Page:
Tuesday, May 10, 2005

The ETH and Pop Culture

Scientists may not be on board, but 20th century pop culture has never had any problems presenting the ETH as valid. Orson Welles' classic radio play, War of the Worlds, predates the Kenneth Arnold sighting by many years, as does the greatest of all comic book superheroes, Superman, a 20th century icon that also happened to be the Last Son of Krypton (the planet, not the element).



But it was in the 1950s and 1960s that pop culture really began to take the ETH and run with it. Golden Age comics characters such as Green Lantern, who had powers originally based on magic, were re-imagined within an ET paradigm.

Thus, the magical GL Alan Scott of the Golden Age of comics became GL Hal Jordan (above), an Earthman who was recruited into the intergalactic Green Lantern corps, sort of a cosmic Royal Canadian Mounted Police force, run by aliens - the Guardians of the Galaxy.

Batman, perhaps the most terrestrial of all 20th century pop culture heroes, began to have adventures in space, and against villains not of this earth (often working with Superman). The Justice Society of America, with its HQ located firmly on Terra Firma, became the Justice League of America, with an orbiting satellite as HQ (they're now firmly ensconsed on the Moon).

Even Robin Hood, that legendary hero of the Middle Ages, was re-imagined as Rocket Robin Hood, and sent into space, in a groundbreaking cartoon series from the 1960s.

And then came Stan Lee and his pals at Marvel Comics, and we had the Silver Surfer, Galactus, the Fantastic Four, the Kree and the Skrull, and... well, the list goes on and on.

And I haven't even touched on feature films and television (I'm eagerly counting down the days to Star Wars: Revenge of the Sith).

All of this, I would suggest, has paved the way for the general public to accept the ETH as not only possible, but plausible.

This acceptance has had an influence on ufology, and not necessarily a positive one. You'll often hear ufologists quoting opinion polls that show that people are more and more likely to believe that aliens exist, and that they are coming / have come here.

But is this based on informed opinion, with the respondents actually looking at the evidence, or is it based on what they have been reading and watching for the past seventy years?

If the former, why hasn't science hopped on the ETH bandwagon?

Could it because the real evidence is still far from conclusive with respect to the ETH?

Perhaps scientists just don't read enough comic books.

On the other hand, perhaps ufology has become a bit lazy, relying on pop culture and, worse, popular opinion, to make their case for them.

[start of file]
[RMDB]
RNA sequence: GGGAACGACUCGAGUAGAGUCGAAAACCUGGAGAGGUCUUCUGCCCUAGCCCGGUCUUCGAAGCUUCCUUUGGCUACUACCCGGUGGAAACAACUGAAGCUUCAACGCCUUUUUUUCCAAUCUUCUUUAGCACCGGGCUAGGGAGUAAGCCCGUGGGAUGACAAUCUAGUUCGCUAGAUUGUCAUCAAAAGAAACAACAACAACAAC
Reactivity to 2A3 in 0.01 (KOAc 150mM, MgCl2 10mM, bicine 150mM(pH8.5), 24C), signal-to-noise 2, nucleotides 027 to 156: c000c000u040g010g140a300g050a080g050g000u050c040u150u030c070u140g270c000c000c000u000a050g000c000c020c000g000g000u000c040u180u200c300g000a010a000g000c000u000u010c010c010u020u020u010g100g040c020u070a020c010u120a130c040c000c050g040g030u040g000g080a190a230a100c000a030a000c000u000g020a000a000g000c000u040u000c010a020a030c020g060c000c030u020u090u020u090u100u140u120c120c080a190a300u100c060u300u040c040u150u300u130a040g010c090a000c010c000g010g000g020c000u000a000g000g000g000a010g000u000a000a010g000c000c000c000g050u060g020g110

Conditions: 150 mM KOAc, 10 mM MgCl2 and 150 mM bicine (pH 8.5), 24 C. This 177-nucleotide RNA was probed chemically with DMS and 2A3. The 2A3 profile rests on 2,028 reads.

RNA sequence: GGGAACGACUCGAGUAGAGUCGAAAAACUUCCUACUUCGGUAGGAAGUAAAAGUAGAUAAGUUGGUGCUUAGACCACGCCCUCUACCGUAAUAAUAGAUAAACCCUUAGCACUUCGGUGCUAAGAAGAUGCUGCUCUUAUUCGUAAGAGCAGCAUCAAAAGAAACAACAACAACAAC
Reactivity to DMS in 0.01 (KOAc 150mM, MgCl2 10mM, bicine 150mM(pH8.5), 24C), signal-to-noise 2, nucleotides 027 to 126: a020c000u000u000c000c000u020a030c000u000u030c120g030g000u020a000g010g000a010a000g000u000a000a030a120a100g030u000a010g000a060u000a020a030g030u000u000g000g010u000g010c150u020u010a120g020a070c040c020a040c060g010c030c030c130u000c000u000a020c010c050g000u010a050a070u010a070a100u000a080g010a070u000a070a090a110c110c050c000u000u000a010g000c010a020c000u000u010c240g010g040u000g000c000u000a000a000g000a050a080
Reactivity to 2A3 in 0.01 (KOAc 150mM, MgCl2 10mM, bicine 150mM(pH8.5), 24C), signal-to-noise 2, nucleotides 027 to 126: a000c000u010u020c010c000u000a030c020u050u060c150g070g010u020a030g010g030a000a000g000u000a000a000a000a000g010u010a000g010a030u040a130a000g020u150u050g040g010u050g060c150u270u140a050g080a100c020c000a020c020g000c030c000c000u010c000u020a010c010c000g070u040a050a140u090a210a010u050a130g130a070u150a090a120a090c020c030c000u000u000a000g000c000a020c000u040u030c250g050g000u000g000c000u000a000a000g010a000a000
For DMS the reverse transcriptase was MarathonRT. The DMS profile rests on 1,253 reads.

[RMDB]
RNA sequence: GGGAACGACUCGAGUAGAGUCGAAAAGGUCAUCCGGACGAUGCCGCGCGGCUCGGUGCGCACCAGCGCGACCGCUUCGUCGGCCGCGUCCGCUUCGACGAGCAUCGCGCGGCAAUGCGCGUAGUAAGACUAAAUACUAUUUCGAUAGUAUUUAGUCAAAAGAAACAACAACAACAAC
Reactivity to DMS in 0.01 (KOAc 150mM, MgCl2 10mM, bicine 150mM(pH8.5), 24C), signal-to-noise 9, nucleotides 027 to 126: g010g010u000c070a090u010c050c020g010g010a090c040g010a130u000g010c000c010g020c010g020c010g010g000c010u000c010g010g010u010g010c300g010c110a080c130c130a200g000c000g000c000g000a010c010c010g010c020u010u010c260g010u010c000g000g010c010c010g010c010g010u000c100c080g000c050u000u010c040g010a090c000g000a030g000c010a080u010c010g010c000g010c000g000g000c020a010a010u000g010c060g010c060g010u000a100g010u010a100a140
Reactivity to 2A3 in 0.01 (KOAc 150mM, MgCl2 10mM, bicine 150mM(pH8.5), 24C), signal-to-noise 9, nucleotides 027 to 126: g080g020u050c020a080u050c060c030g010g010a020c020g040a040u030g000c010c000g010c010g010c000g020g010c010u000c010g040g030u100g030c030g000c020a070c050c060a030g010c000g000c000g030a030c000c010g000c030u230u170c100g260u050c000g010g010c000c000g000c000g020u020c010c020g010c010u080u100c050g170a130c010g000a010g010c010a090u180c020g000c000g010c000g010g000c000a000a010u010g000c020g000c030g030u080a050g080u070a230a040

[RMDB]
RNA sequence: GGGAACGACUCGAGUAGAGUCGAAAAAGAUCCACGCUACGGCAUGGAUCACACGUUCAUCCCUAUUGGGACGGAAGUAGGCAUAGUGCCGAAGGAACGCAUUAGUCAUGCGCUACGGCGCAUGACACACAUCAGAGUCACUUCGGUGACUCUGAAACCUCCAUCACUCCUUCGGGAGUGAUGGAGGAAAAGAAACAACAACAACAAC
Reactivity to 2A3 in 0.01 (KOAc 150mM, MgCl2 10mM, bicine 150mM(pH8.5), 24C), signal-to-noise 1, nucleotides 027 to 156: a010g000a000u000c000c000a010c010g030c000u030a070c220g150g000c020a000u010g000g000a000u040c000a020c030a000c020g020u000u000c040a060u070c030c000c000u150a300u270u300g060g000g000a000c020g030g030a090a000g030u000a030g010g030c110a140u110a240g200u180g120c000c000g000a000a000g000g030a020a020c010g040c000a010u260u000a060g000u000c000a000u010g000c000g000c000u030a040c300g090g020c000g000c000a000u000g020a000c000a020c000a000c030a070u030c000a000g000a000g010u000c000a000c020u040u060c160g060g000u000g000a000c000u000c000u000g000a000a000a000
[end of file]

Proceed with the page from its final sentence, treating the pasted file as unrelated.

Paul Kimball

7 comments:

RRRGroup said...

I think we have to remember Flash Gordon, Buck Rogers, and Little Nemo.

These comic book characters and movie serialist entities resonated with a broader (age) demographic than the D.C. Comic Book heroes, who were mostly adopted by adolescents and pre-adolescents.

Rich Reynolds

Paul Kimball said...

Rich:

I'd be curious to see what evidence you have for the assertion that Little Nemo and Buck Rogers resonated with a broader age demographic than the DC comic characters.

It's irrelevant to the central point of my little post. But I'd be interested, nonetheless.

Paul

RRRGroup said...

The pop culture of the 50s (and early 60s) was leaden by persons who still remembered Brick Bradford, Flash, and Buck, while the kids were reading D.C. comics, and trading them, but didn't have any effect on "pop culture."

Pop culture was just that: Pop's culture, until 1963 or thereabouts when things changed...

Rich

Paul Kimball said...

Sorry, Rich, but Buck Rogers doesn't hold a candle to Superman, who was the greatest American popular fictional character of the 20th century.

Pop culture is an evolutionary thing - this is why GL is so interesting. In the 1940s, his powers were based on magic (not majic!). By the 1960s, they were based on alien science. Quite the evolution, which the kids in the 1960s took to the next step in years to come.

Paul

RRRGroup-3 said...

Not so, my friend Paul.

If you peruse Crawford's Encyclopedia of Comic Books, you'll get what I mean.

Superman, Green Lantern, Plastic Man, et al. were and are great icons, for baby boomers perhaps.

But Jung's "Man and His Symbols" show that they didn't affect the popular culture because they were utter fantasies whereas Buck, and Brick, and Flash were normal guys who were in a milieu that could be real.

They couldn't fly on their own nor stretch out of shape at will, or explode into a massive green muscleman. They were guys subject to the natural laws of nature.

That's what rules popular culture, not the specific fantasy culture that you are enamored of -- Erin Gray indeed, and Zorgrot!

They've brainwashed you and your hormones, in Erin's case...

Rich

Paul Kimball said...

Rich:

Plastic Man??

I think you may need to brush up on your iconic superheroes.

And Buck and Flash existed in a milieu that could be real, but Hal Jordan does not?

Huh??

I think you've been living in your Ivory Tower down there in Ft. Wayne for too long! :-)

Paul

RRRGroup said...

If I had hair (or could borrow yours -- well, never mind), I could let it down, like Rapunzel and escape this Ivory Tower, which is really not ivory but faux-ivory, plastic actually -- or maybe it's Plastic Man pretending to be a tower.

Rich